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This classic work chronicles how New York, London, and Tokyo became command centers for the global economy and in the process underwent a series of massive and parallel changes. What distinguishes Sassen's theoretical framework is the emphasis on the formation of cross-border dynamics through which these cities and the growing number of other global cities begin to form strategic transnational networks. All the core data in this new edition have been updated, while the preface and epilogue discuss the relevant trends in globalization since the book originally came out in 1991.
Reviewed Work(s): The Global City: New York, London, Tokyo. by Saskia Sassen
Review by: Frank J. Macchiarola
Political Science Quarterly,
Vol. 107, No. 2 (Summer, 1992), pp. 370-371
Published by: The Academy of Political Science
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lina, but Iowa and Pennsylvania and almost anywhere he stumped. He had a
growing radio audience, "becoming almost a regular on NBC" (p. 308). Raymond
Moley of Roosevelt's Brains Trust said, "I have never known a mind that moved
with more clarity, decisiveness, and force" (p. 309).
Long's relentless, comprehensive distortion of democratic processes and obses-
sion with personal power converted Louisiana into "a full-fledged dictatorship"
(p. 277). Nonetheless, there was "much he had done for Louisiana" as governor
(p. 227). Construction of roads and bridges (and the labor employed in doing so)
were joined by improvements in public education (mostly for whites), in night
literacy classes (mostly benefiting blacks), in Louisiana State University (where
his interest went even beyond the football team), and in hospitals (again benefiting
mostly whites). But mixed motives -or, more accurately, undiluted ambition-
and dubious results characterized most that he undertook as both governor and
U.S. senator. In the end, the questions hang. Could the promises and the conse-
quences possibly have been worth the violations of popular democracy? Would
the probable results have been worth the probable costs had Long lived longer?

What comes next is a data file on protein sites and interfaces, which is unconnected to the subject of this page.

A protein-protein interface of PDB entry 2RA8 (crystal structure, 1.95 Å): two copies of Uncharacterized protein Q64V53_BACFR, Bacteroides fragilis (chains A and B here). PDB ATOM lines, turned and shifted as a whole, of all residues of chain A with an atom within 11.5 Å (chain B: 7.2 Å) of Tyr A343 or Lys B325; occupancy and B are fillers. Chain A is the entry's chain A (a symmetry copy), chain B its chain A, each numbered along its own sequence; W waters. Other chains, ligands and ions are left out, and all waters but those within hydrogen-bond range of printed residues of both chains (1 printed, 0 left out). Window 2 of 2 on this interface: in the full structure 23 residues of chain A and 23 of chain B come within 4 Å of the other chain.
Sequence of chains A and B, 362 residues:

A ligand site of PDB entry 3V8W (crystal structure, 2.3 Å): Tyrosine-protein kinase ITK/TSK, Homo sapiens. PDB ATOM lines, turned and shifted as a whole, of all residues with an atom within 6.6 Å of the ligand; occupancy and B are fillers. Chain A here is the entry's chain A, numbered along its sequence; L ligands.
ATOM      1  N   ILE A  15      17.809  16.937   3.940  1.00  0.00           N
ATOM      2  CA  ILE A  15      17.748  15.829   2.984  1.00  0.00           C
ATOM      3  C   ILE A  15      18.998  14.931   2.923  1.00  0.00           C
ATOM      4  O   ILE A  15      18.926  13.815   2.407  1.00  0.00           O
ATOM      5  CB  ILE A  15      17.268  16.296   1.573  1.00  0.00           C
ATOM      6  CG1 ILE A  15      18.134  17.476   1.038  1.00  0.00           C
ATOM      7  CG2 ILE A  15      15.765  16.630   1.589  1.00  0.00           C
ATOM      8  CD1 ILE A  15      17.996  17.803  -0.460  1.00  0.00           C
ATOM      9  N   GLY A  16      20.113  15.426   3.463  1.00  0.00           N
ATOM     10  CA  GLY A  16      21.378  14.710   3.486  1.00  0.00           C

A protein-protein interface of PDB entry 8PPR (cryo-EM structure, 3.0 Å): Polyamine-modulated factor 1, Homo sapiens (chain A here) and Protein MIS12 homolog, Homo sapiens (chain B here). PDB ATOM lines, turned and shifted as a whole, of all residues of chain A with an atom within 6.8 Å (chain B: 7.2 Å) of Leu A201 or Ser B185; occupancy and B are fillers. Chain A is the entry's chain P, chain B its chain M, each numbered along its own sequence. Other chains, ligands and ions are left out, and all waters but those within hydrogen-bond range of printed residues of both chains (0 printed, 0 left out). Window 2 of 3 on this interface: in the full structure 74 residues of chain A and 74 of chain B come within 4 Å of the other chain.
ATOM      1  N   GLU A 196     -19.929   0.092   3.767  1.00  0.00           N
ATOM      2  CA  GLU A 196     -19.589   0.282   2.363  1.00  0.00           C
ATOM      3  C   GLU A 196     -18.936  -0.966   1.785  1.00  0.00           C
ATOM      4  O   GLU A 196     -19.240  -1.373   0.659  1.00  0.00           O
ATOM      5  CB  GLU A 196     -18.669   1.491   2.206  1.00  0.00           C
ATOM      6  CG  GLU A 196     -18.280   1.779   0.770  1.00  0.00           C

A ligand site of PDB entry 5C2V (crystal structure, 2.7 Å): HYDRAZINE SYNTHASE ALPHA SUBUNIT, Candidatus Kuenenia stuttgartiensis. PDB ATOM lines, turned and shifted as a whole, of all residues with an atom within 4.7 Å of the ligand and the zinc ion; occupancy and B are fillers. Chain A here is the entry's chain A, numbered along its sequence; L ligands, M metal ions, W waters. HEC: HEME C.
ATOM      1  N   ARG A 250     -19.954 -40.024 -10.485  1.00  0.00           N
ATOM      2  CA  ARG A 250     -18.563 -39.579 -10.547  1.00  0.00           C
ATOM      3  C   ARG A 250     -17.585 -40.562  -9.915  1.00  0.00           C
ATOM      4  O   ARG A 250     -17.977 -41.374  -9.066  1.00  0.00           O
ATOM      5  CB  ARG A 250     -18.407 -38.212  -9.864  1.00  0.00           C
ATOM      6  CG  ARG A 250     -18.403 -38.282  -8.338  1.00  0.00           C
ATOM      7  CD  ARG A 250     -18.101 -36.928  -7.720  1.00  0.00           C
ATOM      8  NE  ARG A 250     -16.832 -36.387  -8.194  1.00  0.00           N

Hair's well written, valuable, comprehensive biography will surely lead most, if
not all, to say no.
Vanderbilt University
The Global City: New York, London, Tokyo by Saskia Sassen. Princeton, NJ,
Princeton University Press, 1991. 397 pp. $39.50.
The thesis of The Global City is that New York City, London, and Tokyo,
long-time centers of business and finance, have become very different kinds
of cities in terms of their basic characteristics and the roles they now play in
international economic affairs. In earlier periods these cities served as sites for
corporate headquarters, major commercial banking, and manufacturing. These
activities have either relocated or diminished in importance and notwithstanding
the changes-corporate headquarters move-outs, the decline of the power of
commercial banks, and massive reductions in the size of the industrial sector in
urban areas - Saskia Sassen sees New York, London, and Tokyo as being in an
ascendant position with respect to world economics. She sees these cities as
significantly well situated in terms of the trends and transformations that are
occurring; in fact, she sees these cities as becoming important well beyond the
economics of their respective nation-states.
These cities have emerged despite the fact that economic activities continue
to be globally dispersed with regional centers seeing job growth and increased